If they get nebby, I’ll tell them something along the lines of “Surely God must have MUCH better things to do with HER time then to worry about our trivial affairs.”

The “HER” part of the deal is surprisingly effective at times. (And when it isn’t, watching the fundementalists flip out over the feminine pronoun is most entertaining.)

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Posted: 31 March 2013 08:54 PM   [ Ignore ]   [ # 4 ]
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FinallyDecided - 31 March 2013 08:58 AM

Now, it’s Easter time. Much like Christmas time, my family and others are inserting all sorts of religious messages, even more than other times of the year, and kind of just operating under the assumption that I am a Christian.

My dilemma is how does one know when to say, “I don’t adhere to that religion.” What if doing so has a great chance of causing an issue with the relationship otherwise?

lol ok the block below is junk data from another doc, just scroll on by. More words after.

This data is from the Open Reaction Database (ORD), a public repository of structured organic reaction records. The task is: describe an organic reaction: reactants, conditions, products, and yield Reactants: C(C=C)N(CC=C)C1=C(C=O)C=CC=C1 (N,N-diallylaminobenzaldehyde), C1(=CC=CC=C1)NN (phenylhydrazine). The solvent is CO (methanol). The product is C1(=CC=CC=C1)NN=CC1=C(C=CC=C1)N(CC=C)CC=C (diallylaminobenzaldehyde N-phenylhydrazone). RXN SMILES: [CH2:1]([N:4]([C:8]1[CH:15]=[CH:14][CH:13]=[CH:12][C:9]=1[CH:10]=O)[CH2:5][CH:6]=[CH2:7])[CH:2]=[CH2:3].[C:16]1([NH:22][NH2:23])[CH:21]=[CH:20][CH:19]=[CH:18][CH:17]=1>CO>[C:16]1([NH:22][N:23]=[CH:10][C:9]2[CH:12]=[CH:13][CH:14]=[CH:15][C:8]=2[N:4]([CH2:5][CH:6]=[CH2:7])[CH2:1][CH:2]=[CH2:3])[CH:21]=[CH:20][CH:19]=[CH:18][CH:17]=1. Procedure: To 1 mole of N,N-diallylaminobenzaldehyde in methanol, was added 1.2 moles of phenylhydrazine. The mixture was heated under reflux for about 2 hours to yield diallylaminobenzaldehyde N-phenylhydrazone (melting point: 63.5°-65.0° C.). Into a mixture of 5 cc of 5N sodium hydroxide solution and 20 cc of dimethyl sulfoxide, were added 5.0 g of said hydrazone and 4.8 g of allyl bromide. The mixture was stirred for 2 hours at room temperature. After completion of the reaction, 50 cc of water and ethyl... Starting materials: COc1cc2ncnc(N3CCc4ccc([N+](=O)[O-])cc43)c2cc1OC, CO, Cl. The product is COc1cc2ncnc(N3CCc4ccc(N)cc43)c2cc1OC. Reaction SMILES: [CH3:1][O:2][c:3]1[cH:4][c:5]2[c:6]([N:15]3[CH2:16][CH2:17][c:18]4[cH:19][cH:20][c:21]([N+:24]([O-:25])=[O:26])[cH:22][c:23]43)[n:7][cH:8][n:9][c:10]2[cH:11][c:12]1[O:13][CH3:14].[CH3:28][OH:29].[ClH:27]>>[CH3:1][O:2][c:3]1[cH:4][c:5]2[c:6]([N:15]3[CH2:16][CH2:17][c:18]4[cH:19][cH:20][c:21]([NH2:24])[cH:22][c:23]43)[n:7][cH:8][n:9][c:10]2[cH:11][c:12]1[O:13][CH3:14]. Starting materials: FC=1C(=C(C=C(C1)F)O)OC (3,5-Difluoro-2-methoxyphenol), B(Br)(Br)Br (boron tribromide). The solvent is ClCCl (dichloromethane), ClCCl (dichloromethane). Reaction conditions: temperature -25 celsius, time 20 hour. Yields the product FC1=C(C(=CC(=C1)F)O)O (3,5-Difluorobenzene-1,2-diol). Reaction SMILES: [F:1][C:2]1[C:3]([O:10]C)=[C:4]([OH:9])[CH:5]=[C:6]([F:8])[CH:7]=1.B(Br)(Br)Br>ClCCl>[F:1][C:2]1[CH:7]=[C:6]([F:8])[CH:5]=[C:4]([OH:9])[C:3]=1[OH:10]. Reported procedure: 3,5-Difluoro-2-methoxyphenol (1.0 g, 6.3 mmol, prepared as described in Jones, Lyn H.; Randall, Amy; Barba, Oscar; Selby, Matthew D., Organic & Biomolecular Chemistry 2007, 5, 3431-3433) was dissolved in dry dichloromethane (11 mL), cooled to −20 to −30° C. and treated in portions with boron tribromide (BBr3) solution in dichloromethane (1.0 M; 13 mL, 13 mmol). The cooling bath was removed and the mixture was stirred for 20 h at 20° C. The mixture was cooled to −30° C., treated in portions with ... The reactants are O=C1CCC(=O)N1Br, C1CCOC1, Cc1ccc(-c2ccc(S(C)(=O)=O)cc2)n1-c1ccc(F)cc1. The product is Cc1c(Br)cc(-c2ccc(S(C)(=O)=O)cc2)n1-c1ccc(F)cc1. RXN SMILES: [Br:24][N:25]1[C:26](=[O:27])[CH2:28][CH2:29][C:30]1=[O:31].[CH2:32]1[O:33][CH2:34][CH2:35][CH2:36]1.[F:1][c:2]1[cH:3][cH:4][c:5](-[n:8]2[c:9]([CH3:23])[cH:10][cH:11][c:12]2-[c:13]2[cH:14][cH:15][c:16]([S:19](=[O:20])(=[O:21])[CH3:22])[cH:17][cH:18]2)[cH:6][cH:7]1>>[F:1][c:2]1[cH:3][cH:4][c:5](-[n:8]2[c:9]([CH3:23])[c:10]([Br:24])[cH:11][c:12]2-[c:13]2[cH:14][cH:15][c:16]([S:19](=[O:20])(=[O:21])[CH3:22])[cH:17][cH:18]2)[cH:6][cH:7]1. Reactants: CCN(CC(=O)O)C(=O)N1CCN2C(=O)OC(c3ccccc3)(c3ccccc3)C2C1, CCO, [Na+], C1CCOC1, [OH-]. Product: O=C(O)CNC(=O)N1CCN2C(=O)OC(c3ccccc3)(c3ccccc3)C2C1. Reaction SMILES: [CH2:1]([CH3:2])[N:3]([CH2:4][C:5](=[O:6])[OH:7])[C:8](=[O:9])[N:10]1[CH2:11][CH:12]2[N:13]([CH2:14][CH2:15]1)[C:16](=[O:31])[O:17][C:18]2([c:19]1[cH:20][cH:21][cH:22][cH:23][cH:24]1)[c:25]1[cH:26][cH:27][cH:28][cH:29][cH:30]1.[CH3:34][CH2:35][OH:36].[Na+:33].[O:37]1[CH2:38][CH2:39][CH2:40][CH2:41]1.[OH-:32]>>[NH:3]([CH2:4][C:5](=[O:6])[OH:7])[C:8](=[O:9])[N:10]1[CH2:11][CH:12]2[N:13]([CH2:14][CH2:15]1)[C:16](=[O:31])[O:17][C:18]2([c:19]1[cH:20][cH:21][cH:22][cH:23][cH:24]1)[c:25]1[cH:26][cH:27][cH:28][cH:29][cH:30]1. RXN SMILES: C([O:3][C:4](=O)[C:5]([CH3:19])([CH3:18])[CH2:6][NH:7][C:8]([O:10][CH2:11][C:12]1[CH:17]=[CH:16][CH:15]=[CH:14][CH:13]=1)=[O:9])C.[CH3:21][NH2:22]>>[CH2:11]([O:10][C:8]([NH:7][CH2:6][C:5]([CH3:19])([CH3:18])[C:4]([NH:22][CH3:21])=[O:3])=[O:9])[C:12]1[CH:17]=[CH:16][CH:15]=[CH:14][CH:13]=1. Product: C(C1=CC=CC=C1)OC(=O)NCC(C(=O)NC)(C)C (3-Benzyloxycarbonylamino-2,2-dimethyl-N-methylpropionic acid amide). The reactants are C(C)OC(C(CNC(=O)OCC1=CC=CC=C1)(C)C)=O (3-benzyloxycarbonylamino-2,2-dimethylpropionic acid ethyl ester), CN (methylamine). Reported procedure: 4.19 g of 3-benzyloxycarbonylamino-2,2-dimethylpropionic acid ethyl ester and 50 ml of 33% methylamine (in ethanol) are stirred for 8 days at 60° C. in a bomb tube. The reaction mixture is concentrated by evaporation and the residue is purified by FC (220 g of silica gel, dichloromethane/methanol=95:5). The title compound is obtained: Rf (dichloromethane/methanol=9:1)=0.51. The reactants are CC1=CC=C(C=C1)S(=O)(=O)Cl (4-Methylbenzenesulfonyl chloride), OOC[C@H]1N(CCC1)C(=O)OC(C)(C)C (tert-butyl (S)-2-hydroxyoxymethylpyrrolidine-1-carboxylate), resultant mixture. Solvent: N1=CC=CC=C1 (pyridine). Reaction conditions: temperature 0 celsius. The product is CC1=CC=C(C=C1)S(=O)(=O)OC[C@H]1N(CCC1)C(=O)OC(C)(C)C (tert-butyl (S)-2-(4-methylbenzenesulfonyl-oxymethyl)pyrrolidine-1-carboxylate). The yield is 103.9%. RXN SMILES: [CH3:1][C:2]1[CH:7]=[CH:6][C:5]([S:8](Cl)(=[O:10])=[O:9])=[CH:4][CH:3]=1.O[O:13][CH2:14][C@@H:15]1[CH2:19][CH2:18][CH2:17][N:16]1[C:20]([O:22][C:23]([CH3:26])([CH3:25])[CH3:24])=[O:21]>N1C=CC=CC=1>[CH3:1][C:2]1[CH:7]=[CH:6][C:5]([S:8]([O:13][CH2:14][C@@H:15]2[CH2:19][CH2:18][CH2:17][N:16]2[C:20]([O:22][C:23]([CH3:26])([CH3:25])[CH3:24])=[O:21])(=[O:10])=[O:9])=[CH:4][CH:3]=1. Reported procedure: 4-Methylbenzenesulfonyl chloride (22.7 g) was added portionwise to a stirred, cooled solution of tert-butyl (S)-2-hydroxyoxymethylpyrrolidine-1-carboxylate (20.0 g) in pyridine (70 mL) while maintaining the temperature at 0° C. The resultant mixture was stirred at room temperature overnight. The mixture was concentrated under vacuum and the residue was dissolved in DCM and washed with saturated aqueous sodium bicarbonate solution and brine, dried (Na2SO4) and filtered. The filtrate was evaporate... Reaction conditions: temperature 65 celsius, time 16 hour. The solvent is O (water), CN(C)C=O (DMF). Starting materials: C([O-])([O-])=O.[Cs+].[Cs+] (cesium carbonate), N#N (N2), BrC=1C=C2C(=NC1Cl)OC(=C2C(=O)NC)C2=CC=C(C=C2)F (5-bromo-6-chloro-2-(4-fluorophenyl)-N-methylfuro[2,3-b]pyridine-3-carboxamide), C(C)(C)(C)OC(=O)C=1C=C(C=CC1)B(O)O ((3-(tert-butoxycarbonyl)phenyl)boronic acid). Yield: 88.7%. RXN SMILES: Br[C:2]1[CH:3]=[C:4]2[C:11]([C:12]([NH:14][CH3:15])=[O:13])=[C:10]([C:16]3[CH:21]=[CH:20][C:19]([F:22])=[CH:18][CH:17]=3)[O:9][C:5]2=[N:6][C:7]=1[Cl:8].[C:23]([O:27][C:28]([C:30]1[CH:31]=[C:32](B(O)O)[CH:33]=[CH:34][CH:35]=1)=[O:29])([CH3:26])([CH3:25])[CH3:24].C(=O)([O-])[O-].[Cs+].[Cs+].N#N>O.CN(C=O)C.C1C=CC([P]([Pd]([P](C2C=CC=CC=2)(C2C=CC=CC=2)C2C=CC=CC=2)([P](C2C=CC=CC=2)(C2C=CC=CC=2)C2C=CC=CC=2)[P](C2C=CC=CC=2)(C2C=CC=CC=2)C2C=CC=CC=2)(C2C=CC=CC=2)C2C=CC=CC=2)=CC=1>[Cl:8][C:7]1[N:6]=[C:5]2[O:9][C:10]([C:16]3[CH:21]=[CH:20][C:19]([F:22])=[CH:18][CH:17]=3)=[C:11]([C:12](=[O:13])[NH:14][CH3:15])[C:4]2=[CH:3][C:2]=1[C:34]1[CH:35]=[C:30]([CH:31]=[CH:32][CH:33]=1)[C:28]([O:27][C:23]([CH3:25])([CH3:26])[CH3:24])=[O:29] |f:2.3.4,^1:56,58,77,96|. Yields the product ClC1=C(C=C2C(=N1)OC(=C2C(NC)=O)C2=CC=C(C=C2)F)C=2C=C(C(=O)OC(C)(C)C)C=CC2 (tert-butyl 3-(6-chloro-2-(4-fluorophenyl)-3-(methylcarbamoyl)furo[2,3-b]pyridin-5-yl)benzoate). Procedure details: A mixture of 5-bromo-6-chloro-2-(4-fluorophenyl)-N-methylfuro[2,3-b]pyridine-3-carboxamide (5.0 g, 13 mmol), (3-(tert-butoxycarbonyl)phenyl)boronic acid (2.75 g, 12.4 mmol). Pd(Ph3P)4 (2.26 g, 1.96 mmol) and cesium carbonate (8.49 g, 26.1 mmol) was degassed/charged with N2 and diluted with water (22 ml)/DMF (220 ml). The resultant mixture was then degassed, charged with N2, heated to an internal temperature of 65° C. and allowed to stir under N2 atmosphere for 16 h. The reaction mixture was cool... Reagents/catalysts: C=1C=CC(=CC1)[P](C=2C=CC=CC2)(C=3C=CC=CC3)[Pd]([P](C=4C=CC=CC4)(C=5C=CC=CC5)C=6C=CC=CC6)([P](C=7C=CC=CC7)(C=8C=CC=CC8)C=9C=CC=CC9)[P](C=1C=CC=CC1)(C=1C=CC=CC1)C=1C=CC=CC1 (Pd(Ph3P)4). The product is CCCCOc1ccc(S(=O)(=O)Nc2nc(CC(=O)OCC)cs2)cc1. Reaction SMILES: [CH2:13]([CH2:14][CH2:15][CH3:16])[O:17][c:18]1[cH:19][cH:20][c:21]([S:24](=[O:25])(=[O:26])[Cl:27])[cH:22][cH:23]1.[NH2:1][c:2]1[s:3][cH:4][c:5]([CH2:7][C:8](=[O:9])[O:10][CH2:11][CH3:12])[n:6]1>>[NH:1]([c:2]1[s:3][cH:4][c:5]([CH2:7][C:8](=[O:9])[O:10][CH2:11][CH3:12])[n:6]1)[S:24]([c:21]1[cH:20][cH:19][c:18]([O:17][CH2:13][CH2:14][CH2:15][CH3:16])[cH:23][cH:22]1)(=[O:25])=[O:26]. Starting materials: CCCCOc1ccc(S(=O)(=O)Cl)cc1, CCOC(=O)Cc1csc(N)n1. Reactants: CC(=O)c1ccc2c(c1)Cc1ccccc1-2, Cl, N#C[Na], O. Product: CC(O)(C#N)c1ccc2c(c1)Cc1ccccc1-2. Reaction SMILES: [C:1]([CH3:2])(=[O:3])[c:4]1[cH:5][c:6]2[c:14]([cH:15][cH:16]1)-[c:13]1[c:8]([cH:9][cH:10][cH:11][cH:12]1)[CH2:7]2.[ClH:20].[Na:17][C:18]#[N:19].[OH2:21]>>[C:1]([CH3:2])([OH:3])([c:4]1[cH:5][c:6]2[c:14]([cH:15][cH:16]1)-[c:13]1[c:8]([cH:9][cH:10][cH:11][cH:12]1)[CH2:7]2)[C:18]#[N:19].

Be polite and direct, and try not to let them bait you emotionally.

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Raise your glass if you’re wrong…. in all the right ways.

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Posted: 31 March 2013 09:52 PM   [ Ignore ]   [ # 5 ]
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I am pretty docile and quiet by nature, but when being beaten over the head with the Bible (which I’ve read, many times and have made informed decisions against it), I have to ask, what is the limit of this religious talk I will take?

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Posted: 01 April 2013 02:59 AM   [ Ignore ]   [ # 6 ]
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FinallyDecided - 31 March 2013 09:52 PM

I am pretty docile and quiet by nature, but when being beaten over the head with the Bible (which I’ve read, many times and have made informed decisions against it), I have to ask, what is the limit of this religious talk I will take?

I hope I’m not overly flippant, but when your family/friends are going to that extreme, you can respond in kind, or run like hell.

In other words, maybe it would be easier to not associate with people that are so intent on disrespecting your life stance.

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Posted: 01 April 2013 10:33 AM   [ Ignore ]   [ # 7 ]
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FinallyDecided - 31 March 2013 09:52 PM

I am pretty docile and quiet by nature, but when being beaten over the head with the Bible (which I’ve read, many times and have made informed decisions against it), I have to ask, what is the limit of this religious talk I will take?